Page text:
Only a truly monumental idiot could seriously be proposing adding an “individual mandate” on top of this foundation. Whether Clinton is a monumental idiot or crazy like a fox is for the future to tell. My suspicion is that she is the latter, knowingly taking a bad system, putting pressure on its flaws and hoping it will fail, so she, or the next Democrat president (Chelsea, anyone?) can come along and hold up true socialized medicine, a la Canada and Cuba, as a significant improvement.

    Get employers out of the way, get government out of the way, and give us back the power to control our own health care. That would be a solution!

  • Brad R

    I think the high dectuctible plans are a great idea. For one, the idea of health insurance as people currently imagine it is unstable. Can you even really call it insurance? The idea of insurance is that everyone pools money together, so that if one of them happens upon disaster (their house burns down, they get in an automobile accident, etc. etc.) that unlucky individual can draw upon the money pooled together to handle said crisis. If everyone is constantly reaching into that money supply, it just simply doesn’t work.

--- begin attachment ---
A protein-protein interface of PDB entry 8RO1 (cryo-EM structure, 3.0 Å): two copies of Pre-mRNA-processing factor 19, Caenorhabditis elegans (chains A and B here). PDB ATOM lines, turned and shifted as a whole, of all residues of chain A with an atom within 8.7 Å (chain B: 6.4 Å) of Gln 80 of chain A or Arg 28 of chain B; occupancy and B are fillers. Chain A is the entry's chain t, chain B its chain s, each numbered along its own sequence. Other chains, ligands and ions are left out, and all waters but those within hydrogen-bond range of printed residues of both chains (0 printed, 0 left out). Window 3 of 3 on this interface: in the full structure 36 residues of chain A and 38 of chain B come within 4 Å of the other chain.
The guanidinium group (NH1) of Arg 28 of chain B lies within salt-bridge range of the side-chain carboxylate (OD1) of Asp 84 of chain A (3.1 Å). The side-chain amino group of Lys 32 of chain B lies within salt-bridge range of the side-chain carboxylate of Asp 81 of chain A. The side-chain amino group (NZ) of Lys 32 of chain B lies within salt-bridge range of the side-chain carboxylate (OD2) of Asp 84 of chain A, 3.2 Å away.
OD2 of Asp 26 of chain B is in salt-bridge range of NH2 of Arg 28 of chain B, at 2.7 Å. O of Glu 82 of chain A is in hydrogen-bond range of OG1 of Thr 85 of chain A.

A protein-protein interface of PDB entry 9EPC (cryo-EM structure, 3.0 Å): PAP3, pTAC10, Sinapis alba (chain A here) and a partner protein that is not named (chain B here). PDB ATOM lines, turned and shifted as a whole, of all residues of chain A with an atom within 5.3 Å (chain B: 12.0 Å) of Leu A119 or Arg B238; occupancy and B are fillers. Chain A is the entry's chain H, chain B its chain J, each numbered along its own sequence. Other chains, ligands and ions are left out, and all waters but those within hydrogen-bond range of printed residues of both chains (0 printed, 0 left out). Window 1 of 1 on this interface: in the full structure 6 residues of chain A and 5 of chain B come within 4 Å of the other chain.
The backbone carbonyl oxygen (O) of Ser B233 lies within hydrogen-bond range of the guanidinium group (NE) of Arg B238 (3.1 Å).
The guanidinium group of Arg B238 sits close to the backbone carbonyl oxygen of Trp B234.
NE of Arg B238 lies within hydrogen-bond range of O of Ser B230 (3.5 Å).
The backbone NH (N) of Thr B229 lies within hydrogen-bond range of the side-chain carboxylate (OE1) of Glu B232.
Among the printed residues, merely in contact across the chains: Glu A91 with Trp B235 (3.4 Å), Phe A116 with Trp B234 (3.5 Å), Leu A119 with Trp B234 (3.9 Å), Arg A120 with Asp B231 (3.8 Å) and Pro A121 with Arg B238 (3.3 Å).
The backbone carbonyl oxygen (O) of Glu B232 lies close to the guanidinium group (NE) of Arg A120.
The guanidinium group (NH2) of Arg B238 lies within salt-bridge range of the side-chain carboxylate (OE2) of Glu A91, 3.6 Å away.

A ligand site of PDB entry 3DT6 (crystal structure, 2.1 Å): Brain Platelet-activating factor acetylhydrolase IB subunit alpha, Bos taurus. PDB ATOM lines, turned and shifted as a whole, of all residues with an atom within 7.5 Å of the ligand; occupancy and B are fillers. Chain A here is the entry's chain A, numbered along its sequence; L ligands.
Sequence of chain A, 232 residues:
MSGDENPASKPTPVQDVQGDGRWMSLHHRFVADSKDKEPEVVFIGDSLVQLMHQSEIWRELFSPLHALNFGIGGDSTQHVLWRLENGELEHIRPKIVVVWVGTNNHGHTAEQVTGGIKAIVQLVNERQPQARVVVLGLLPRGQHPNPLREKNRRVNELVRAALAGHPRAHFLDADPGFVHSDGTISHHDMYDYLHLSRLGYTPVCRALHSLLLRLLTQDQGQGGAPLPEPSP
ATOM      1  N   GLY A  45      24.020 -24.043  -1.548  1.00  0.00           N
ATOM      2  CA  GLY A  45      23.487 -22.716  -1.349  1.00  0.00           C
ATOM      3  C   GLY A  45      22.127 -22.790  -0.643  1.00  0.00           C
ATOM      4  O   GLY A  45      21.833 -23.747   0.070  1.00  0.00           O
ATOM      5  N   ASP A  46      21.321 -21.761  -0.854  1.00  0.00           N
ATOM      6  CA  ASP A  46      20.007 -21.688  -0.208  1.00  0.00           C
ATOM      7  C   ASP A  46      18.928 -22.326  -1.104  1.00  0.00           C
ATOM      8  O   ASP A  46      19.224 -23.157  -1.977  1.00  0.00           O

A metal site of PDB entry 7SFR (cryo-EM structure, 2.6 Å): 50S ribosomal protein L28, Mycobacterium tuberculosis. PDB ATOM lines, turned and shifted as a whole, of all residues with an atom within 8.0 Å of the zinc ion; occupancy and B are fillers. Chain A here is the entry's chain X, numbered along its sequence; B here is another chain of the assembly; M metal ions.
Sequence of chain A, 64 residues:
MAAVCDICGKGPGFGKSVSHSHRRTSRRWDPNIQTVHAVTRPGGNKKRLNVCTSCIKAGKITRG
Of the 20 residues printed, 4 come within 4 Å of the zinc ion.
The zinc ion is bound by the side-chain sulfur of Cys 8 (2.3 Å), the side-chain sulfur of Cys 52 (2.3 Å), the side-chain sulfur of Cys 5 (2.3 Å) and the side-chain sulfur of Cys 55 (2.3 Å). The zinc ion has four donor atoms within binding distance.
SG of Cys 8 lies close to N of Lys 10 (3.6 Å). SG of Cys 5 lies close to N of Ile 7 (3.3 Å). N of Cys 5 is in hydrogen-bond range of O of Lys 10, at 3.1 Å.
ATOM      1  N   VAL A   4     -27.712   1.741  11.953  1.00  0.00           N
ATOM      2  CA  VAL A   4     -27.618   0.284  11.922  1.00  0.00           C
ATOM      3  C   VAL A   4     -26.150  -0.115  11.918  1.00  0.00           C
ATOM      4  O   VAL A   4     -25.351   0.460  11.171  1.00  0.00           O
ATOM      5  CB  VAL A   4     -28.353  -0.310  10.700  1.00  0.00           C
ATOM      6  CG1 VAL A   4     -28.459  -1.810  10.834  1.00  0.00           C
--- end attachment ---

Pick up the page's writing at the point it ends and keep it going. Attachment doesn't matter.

So how can you expect health INSURANCE to work if it used to pay for every little doctor visit every time you get the sniffles, and for your high dollar Nexium when you can easily be getting omeprazole (generic Prilosec, works just as well as Nexium), and so on, so forth. Where the high deductible plans work so well is that the insurance only kicks in if you’re spending a whole bunch of money on health care. So regardless of whether or not you have a medical emergency or if you have a really unlucky year and are constantly getting sick and the doctor visits happen to add up to so much that it meets the deductible requirements, you’re covered. This keeps the system from being burdened, thus reducing the amount of instances where people are denied coverage for important procedures.